The verbal language that you use is hugely important in presenting, but it isn’t the only factor. As well as what you say and the visual aids that you use to illustrate it, your non-verbal communication, or body language, is a big factor in a good presentation.
Non-verbal communication can include a range of things, from your facial expression, to your posture, how much you are moving (or how you are moving) to what level of eye contact you are making with the audience. All of these things combine to amplify or diminish your message by either engaging or boring your audience, by presenting yourself as credible or at the other extreme making the audience tense or suspicious.
With that in mind, let’s have a look at some tips on how to use your body language to your advantage and give the impression of a credible and clear expert communicator rather than a boring or unreliable source!
One of the simplest and most useful things that you can do to use body language to make a presentation work well is to smile! Smiling serves two purposes, firstly (because of a biological phenomenon called “biofeedback”) smiling actually makes you feel good and reduces stress and secondly because smiling inspires confidence and relaxation amongst the members of your audience. If you seem enthusiastic about your topic, this could motivate your audience to feel the same. If, however, you don’t seem to be able to muster much positivity then why should your audience? Obviously this, like many of these tips, is very context specific. It wouldn’t be advisable to stand grinning as you deliver bad news about the company’s financial state!
Your posture is another important factor that affects how your message is received. Standing or sitting with your shoulders pulled forward gives an impression of fatigue and tension, hardly confidence inspiring! Standing with your shoulders pulled back and your stomach pulled in will create a much more confident impression. Not only can this help you to look professional, but also facilitate good circulation and keep you breathing deeply and calmly and through the aforementioned biofeedback mechanism actually help to keep you calm and relaxed.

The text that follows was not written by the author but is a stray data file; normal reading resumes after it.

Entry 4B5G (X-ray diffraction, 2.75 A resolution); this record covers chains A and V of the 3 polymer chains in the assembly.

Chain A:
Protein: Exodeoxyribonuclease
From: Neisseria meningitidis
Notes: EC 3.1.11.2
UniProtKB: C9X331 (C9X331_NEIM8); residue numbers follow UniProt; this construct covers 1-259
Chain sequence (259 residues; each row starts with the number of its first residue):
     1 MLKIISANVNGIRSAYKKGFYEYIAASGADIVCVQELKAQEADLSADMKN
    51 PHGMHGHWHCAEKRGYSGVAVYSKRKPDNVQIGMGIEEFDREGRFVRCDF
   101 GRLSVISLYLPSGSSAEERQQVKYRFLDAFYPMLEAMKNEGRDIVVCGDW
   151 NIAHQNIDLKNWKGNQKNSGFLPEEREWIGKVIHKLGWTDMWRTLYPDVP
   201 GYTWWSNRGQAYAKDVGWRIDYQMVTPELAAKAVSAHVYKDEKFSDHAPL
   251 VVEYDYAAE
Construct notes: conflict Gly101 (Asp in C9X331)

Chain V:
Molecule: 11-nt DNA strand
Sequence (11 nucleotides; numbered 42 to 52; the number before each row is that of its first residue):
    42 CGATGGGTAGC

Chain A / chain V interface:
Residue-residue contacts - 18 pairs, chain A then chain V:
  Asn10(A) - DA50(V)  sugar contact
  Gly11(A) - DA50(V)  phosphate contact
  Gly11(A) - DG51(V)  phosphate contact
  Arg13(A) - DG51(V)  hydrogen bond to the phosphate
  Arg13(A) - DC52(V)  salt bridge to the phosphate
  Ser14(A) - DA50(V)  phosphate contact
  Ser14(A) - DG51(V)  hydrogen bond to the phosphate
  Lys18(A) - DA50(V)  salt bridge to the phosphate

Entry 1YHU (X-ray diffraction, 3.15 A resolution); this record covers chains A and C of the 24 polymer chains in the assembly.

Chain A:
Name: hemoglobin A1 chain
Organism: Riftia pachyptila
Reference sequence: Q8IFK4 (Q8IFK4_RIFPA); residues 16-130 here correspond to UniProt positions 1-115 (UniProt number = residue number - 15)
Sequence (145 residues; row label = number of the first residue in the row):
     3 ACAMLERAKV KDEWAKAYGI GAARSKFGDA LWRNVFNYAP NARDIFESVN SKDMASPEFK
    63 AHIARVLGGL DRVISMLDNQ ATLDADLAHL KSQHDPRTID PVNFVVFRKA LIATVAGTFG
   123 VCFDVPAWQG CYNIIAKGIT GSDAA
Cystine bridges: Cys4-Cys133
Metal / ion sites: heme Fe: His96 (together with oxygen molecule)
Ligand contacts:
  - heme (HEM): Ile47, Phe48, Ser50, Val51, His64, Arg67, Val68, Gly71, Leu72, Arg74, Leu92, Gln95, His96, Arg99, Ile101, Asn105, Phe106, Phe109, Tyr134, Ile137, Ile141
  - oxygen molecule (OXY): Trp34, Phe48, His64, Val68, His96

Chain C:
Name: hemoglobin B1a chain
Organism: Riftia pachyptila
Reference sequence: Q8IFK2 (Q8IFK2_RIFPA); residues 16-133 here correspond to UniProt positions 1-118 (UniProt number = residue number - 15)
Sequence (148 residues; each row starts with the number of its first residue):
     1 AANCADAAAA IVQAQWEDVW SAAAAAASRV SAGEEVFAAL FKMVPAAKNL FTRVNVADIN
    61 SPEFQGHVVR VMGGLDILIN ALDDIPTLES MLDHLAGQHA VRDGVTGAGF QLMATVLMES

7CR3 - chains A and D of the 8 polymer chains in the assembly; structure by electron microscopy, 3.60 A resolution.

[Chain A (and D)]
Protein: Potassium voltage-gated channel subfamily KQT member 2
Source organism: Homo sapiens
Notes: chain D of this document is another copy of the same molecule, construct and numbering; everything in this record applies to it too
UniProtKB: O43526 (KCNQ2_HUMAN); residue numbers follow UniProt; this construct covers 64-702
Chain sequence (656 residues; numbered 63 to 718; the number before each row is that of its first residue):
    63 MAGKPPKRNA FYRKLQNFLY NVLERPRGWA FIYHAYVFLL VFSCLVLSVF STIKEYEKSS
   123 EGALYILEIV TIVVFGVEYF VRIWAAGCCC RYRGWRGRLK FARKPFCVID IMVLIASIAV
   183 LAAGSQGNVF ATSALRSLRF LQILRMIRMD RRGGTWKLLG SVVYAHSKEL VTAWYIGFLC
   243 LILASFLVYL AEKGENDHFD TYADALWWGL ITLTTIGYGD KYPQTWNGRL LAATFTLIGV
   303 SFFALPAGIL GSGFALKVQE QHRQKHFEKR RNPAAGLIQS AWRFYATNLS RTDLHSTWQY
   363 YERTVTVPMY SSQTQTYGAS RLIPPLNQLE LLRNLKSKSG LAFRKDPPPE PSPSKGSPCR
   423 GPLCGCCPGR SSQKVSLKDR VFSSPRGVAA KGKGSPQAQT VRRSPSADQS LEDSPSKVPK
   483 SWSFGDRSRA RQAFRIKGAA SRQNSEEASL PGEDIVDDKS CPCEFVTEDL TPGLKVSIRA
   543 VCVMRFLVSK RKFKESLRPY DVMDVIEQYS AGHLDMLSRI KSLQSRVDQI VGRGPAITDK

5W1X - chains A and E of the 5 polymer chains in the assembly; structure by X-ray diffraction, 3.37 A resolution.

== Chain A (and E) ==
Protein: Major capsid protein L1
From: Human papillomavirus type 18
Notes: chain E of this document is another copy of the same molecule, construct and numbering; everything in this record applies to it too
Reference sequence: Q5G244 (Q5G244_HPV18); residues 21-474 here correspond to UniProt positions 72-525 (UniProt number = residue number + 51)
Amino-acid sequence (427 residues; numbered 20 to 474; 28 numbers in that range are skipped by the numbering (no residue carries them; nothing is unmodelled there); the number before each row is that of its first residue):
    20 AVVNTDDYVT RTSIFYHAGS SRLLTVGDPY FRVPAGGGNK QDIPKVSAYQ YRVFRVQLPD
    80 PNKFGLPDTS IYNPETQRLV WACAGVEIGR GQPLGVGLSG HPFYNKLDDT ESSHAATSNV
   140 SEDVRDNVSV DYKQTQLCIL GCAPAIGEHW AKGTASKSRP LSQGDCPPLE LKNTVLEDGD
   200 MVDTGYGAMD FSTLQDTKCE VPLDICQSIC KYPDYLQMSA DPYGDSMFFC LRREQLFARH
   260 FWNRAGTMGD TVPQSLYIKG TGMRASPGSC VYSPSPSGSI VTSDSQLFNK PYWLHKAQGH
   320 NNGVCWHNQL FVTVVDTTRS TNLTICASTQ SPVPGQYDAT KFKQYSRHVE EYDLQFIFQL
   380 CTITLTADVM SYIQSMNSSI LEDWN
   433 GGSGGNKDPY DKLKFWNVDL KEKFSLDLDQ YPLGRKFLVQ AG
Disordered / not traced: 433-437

While we’re on the subject of breathing, try to remember to keep breathing deeply and calmly. If you’re panicking and start breathing quickly you might not be getting enough of that all important oxygen to your brain. If you don’t get plenty of oxygen your brain isn’t going to be operating at maximum capacity, which is exactly what we need for a demanding task like presenting.
Many people use meditation based breathing techniques or yoga inspired “ujjayi” breathing to keep their respiration regular and help them not only to stay calm, but to have enough air in your lungs to be able to get to the end of long sentences and to speak as clearly as possible (especially if you find yourself having to speak much louder than normal do that all of your audience can hear you clearly).
Eye contact is one of the aspects of non-verbal communication that some presenters find most daunting. Too little can make you seem suspicious and unsympathetic, too much can make you seem intimidating or confrontational. Avoiding these extremes can be tricky, especially if you’re feeling nervous, shy or a little lacking in confidence. One strategy that many people use is to select a person in the audience and imagine that you are speaking directly to them. after a while, find another member of the audience in another part of the room and move your focus to them, then another and so on. As you progress through your presentation you will be able to give the impression of having addressed the whole room but your experience will be more similar to having spoken to a few individuals one at a time.